Kazakhstan 2: The varied east

After leaving Almaty we drive north and pass Kaptschagai Lake. We stock up on food and beer and Miriam is supposed to monitor our luggage. Of course, it wouldn’t be Miriam, if she does that like a normal person. She rather is waiting by lying on her motorcycle, like Terence Hill in the movie Nobody (that’s a brilliant italian western comedy from the 70s by the way). Out of sheer nonchalance, she tips over in the middle of the parking lot and has to be rescued by taxi drivers that rushed to safe her – what a surprise. Well – this is a different way to get contact to the locals. When we come out of the shop, a bunch of taxi drivers is already standing around the “child” (Miriam) and making selfies. We talk to the taxi drivers for a while, take photos and chat about our motorcycles. In the end they offer us a talisman for a safe trip.

Afterwards we drive to the north shore of the lake and find a nice place right on the beach. Andreas and Tobi try to fish for a while, but unfortunately the success from the beach is limited. So finally we prefer to devote ourselves to beer.

On the way to the Altyn Emel National Park the next morning, it starts to rain terribly. Luckily the sun comes out again just before a beautiful pass, that leads down to the park entrance. Miriam is quite drenched because she was too lazy to put on her rain gear. With her trembling blue lips, she is therefore pleased of the increasing warmth in particular.

At the park entrance it is really hot and dry again. A ticket and a vehicle authorization are required to enter. Everything is almost as well organised as in the USA, except that the road becomes really bad for motorcyclists as soon as you drive into the park. Depending on the destination, it is over 40 km (25 mi) one way of terrible corrugations, that alternate with deep gravel and sand hollows. So we have to ride significantly slower than all four-wheeled vehicles, what obviously makes the corrugated parts even worse.

Completely shaken up we arrive at Lava Rock after ages, where a few Russians are repairing their flat tire. The lava formations are nice, but the way to get there was the real attraction. A few kilometers back, we find our campsite in a nice green area in the middle of the desert. There is also a warm spring (which was not really warm) for showering, which more or less consists of a large pipe, where the water splashes onto the sand from a height of about 3 meters. Actually a very nice campsite, but like almost every place in Kazakhstan very popular with mosquitoes.

After breakfast the next morning we rattle the approximately 100 km (62 mi) to the real highlight of the park, the Singing Sand Dunes. The dunes suddenly appear out of nowhere in the middle of the barren desert area. The sand is extremely hot and we struggle to ascend the top of the first large dune without burning our feet. Some tourists drag skis and snowboards up the dune, but the run doesn’t look very fun. The actual name comes from an airplane-like noise, which arises when you slide down the dune and displace as much sand as possible. The sound is really impressive and at the same time the entire sand swings around you. Unfortunately, when you arrive at the bottom, you realize too late that your ass is burned. The sand is seriously hot and another climb up is not an option anymore. So we rather limp back to the vehicles. Despite heat blisters it’s a great experience though.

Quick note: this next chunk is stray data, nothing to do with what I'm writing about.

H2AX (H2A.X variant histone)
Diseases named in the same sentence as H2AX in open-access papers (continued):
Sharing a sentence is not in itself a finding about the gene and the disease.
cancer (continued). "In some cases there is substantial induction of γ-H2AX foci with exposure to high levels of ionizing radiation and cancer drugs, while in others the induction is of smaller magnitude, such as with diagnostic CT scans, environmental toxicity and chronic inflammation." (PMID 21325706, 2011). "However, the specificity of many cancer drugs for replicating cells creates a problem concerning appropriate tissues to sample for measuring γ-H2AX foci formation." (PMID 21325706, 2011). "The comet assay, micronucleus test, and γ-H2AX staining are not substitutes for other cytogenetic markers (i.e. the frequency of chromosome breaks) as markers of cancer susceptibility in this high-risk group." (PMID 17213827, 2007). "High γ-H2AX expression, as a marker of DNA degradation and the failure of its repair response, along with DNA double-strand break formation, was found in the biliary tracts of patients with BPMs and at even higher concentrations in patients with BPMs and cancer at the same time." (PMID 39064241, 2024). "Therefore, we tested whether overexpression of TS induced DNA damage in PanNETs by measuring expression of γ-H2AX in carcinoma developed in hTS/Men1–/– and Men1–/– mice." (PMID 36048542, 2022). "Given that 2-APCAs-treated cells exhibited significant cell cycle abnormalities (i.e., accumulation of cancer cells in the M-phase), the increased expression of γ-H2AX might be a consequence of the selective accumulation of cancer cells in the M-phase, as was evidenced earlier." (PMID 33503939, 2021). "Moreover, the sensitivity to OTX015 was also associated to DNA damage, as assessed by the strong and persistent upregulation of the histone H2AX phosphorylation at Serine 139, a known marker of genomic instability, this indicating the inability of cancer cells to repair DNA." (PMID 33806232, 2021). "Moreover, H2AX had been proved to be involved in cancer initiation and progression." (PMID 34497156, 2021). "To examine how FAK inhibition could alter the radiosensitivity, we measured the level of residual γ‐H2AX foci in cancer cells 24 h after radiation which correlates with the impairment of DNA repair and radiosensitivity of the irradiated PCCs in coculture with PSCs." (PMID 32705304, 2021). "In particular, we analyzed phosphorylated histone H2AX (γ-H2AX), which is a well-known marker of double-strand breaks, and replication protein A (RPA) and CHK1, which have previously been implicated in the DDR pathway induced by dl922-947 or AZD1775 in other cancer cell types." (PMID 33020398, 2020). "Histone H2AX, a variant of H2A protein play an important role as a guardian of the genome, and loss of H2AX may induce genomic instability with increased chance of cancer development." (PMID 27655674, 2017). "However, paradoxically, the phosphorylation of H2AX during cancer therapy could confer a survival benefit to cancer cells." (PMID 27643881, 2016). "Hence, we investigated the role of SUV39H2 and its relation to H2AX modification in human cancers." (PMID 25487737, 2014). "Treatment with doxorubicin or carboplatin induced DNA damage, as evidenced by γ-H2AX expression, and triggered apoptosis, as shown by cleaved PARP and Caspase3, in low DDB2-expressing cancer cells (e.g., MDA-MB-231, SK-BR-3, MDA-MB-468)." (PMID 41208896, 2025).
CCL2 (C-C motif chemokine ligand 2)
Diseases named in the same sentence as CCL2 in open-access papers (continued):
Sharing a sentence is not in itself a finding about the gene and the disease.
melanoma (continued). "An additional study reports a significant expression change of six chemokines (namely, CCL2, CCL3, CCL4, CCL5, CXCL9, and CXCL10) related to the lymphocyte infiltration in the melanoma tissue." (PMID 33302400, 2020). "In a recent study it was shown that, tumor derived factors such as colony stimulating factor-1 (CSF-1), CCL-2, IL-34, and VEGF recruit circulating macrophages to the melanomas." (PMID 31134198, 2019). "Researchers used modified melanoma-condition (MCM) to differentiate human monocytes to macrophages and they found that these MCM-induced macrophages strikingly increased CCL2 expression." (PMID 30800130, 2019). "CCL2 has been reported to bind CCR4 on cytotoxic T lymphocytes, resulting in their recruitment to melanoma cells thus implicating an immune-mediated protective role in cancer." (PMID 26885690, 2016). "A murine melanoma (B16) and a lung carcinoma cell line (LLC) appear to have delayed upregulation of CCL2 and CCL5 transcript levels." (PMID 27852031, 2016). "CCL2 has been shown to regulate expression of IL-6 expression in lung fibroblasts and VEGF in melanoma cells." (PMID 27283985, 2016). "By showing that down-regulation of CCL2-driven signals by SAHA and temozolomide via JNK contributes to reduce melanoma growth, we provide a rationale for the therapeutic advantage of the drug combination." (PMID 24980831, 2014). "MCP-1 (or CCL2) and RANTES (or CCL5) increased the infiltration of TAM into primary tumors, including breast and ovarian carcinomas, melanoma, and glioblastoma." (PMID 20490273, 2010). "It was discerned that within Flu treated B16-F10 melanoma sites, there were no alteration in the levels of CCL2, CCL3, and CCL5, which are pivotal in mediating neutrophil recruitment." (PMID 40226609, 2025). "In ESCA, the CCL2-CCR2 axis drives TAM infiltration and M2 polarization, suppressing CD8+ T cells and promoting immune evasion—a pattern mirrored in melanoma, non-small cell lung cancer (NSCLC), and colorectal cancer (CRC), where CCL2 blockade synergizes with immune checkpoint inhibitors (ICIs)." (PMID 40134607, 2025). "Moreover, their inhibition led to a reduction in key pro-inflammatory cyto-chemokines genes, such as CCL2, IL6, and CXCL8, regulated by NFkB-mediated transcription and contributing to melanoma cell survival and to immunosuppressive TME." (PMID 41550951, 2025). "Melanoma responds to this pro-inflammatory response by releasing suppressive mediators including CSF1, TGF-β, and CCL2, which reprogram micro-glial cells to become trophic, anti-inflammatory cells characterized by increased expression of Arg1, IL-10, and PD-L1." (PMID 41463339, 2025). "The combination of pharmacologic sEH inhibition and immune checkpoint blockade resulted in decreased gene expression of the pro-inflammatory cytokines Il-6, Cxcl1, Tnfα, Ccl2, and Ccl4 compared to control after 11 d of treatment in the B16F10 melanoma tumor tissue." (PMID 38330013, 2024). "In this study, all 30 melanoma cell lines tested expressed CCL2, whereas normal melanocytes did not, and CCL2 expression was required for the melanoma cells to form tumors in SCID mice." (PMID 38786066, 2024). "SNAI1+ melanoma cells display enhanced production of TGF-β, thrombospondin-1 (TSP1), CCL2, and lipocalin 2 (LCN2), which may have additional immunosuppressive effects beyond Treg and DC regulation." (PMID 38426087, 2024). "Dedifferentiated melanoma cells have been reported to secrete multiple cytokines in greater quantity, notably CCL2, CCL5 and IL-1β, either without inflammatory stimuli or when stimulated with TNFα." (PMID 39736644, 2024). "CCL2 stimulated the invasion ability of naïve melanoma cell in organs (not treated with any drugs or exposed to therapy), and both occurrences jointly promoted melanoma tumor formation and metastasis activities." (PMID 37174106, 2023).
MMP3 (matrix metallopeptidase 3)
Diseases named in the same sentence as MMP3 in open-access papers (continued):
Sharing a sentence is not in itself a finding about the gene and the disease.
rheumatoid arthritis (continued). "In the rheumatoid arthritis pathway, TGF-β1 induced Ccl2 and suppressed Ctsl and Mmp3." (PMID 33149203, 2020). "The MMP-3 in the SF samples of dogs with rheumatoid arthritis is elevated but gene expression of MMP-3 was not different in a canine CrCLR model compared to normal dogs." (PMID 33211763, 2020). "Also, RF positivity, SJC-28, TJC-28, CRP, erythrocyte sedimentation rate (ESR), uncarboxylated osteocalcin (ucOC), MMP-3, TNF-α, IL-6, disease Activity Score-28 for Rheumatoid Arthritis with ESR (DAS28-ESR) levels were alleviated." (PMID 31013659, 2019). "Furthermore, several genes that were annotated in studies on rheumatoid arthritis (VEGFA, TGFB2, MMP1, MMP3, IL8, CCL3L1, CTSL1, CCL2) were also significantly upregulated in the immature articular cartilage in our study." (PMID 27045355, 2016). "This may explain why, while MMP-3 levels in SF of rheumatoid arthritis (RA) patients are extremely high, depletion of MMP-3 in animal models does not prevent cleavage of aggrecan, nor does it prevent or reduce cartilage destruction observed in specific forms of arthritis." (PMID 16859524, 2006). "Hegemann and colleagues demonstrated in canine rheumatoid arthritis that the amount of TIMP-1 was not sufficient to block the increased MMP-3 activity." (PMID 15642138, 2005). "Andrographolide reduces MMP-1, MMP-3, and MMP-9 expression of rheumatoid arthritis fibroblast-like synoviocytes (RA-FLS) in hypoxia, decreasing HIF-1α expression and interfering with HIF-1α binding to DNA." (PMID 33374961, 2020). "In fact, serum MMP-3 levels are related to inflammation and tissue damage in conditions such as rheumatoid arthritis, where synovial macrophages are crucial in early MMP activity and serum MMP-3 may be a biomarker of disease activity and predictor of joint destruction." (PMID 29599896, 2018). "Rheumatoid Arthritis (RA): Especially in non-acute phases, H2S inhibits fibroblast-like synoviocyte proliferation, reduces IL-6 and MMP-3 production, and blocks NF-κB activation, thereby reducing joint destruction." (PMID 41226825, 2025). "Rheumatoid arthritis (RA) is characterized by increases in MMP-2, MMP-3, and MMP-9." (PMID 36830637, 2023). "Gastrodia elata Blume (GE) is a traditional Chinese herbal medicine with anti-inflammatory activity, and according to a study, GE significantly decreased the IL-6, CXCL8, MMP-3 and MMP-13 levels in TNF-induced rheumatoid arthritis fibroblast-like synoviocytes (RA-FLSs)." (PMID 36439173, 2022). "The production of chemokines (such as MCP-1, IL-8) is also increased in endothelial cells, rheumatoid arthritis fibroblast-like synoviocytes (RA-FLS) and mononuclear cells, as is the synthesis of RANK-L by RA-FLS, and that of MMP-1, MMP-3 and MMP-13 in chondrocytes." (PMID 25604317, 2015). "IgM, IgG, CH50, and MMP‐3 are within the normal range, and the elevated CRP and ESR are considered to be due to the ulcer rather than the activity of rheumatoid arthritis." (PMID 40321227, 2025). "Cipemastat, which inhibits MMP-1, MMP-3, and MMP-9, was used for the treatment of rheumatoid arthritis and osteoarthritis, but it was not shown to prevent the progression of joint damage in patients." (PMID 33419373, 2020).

60 kilometers later, we reach the park entrance again and make our way towards the Chinese border. It is almost a miracle that our motorcycles haven’t fallen apart and we haven’t got a concussion after these two days. The camper of Andreas and Andrea is completely dusted to the last corner (even the drawers), the folding bed can no longer be operated, the radiator grille has fallen off and both windscreen-pillars are broken. After 6 months in Siberia, Mongolia and Kazakhstan it was too much for the old Fiat Ducato.

Shortly before the Chinese border, we turn south-west towards Chundzha, where our two Swiss got a recommendation to have their camper welded. We stay again next to a river where we have enough opportunity to feed the Kazakh mosquitoes.
The following day we look for the workshop in Chundzha and when we finally find it, it is more than quaint. Spare parts and tools are everywhere in the courtyard next to the actual house. A repair pit was dug out, on which a few boards were simply placed, depending on the track width of the vehicles. We are asked to come into the apartment and are offered a lot of food, although it was Ramadan. The mechanics started working on the camper instantly. Unfortunately, the windscreen pillars are pretty scruffy on the inside and supposedly can’t be welded really quickly. Therefore everything is beautifully covered and polished again with a glass fiber spatula. The whole thing is done with the utmost care, although it was already obvious, that it won’t last very long.